In 2009, WesternGeco sued ION for patent infringement based on ION's sales of its DigiFin devices to West-ernGeco's competitors in the marine seismic survey market. After a jury trial, the asserted patent claims were found to be not invalid, and ION was found to have infringed all of the asserted patent claims under 35 U.S.C. §§ 271(f)(1) and (2). The jury awarded WesternGeco a reasonable royalty of $ 12.5 million and lost profits of $ 93.4 million, but declined to award WesternGeco enhanced damages for willful infringement. The lost profits award was based on 10 surveys, which, according to WesternGeco, it would have won "but-for" ION's sales of its DigiFin device to WesternGeco's competitors. West- ernGeco argues that without the patented technology embodied in the device, ION's customers would not have been able to win the bids for the 10 surveys at issue.

         In WesternGeco I we reversed the lost profits award as being based on an unauthorized extraterritorial application of the patent laws. Judge Wallach dissented on this point. 791 F.3d at 1349-52, 1354-64. We unanimously affirmed the district court's refusal to award enhanced damages for willful infringement. WesternGeco I, 791 F.3d at 1353-54. WesternGeco petitioned for certiorari, which the Supreme Court granted, vacated our original decision in WesternGeco I, and remanded for further proceedings consistent with its decision in Halo Elecs., Inc. v. Pulse Elecs., Inc., 136 S.Ct. 1923, 1935-36 (2016). We reinstated our earlier opinion, including reversal of the lost profits award, but we vacated the district court's denial of enhanced damages and remanded for further consideration in light of Halo. WesternGeco II, 837 F.3d at 1361-64.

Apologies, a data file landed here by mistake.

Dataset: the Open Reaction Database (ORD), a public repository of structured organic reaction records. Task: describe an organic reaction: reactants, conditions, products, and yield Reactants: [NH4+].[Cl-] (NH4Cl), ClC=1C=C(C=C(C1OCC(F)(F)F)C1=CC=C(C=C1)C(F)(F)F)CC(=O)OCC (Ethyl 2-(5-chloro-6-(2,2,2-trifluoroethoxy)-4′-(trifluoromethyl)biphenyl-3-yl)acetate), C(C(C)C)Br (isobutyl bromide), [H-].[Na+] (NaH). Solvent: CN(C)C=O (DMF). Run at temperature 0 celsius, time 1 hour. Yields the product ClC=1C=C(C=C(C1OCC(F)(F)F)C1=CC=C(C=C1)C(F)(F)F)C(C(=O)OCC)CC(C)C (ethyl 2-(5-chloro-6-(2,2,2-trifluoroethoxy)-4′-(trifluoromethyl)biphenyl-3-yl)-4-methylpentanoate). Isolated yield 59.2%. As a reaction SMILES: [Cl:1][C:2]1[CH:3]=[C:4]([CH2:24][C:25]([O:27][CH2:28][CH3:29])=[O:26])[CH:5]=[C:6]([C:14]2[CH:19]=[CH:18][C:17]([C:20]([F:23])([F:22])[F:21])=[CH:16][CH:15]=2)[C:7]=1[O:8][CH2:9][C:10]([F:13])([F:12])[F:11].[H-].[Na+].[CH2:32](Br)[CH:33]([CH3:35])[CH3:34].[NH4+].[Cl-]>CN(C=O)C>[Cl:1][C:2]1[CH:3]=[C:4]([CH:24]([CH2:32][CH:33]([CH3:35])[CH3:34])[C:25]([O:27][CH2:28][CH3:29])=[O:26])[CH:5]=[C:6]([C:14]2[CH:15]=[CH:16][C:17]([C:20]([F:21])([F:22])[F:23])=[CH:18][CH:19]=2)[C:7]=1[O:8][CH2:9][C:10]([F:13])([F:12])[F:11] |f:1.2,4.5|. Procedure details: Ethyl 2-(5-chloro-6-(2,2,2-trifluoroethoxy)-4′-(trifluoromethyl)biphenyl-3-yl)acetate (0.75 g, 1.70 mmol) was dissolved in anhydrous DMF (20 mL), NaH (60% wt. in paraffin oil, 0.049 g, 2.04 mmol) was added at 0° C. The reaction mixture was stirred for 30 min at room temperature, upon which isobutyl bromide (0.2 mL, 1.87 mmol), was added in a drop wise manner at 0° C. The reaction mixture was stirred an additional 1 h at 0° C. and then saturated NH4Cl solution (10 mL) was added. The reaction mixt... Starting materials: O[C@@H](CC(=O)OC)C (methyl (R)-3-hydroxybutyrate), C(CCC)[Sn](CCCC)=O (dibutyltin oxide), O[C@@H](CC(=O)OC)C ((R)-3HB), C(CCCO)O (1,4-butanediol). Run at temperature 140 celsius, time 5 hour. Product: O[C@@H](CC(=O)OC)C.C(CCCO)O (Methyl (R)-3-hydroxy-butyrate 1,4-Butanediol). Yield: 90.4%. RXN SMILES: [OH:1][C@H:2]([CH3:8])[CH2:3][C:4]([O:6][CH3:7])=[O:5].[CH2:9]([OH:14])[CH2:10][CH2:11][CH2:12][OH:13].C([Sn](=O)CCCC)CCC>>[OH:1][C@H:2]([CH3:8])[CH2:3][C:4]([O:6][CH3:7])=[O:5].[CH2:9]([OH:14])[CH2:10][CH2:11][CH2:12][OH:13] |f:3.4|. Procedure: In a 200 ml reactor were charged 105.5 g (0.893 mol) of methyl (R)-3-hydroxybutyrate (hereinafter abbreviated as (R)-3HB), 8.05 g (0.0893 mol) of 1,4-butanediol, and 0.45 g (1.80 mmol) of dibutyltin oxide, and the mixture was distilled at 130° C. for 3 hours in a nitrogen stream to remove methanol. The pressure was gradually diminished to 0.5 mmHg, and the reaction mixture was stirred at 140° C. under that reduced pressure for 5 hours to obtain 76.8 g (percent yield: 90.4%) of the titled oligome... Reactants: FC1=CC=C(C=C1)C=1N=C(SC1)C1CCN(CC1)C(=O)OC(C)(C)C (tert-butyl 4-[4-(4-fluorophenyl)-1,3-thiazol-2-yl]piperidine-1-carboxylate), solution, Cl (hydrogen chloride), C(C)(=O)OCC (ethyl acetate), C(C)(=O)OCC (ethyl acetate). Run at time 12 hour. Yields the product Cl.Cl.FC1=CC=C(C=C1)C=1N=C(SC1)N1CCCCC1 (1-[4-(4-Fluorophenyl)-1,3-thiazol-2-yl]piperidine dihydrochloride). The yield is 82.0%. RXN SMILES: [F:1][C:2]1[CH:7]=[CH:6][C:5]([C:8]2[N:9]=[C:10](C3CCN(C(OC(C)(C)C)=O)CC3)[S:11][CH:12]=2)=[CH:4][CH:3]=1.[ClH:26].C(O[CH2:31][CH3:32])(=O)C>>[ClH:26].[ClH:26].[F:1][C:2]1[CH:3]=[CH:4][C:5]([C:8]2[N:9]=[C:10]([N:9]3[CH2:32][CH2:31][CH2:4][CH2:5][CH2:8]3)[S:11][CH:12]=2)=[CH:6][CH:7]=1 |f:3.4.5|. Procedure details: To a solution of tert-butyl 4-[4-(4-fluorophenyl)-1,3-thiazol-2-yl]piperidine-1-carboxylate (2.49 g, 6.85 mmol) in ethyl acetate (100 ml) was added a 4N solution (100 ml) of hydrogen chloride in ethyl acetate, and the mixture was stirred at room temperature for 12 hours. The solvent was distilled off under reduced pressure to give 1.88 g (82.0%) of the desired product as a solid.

On remand, WesternGeco sought $ 43.6 million in enhanced damages, and the district court awarded West-ernGeco $ 5 million in enhanced damages. The parties then entered into a stipulated "Final Judgment pursuant to Fed.R.Civ.P. 58." The stipulation noted that the parties had agreed to the reasonable royalty amount and that ION had paid the full amount on November 25, 2016. Both parties agreed not to appeal the enhanced damages award and provided a schedule for payment of the enhanced damages award. The only item exempt from the stipulation was the lost profits award, which Western-Geco had petitioned for certiorari, requesting review of our decision on the lost profits award. Neither party appealed the stipulated final judgment.

         The petition was granted with respect to the lost profits award, and in WesternGeco III, the Supreme Court reversed our decision on lost profits, holding that "West-ernGeco's damages award for lost profits [under 35 U.S.C. § 271(f)(2)] was a permissible domestic application of § 284," 138 S.Ct. at 2139, "as it was ION's domestic act of supplying the components that infringed WesternGeco's patents," id. at 2138. The Supreme Court also noted that "[i]n reaching this holding, we do not address the extent to which other doctrines, such as proximate cause, could limit or preclude damages in particular ...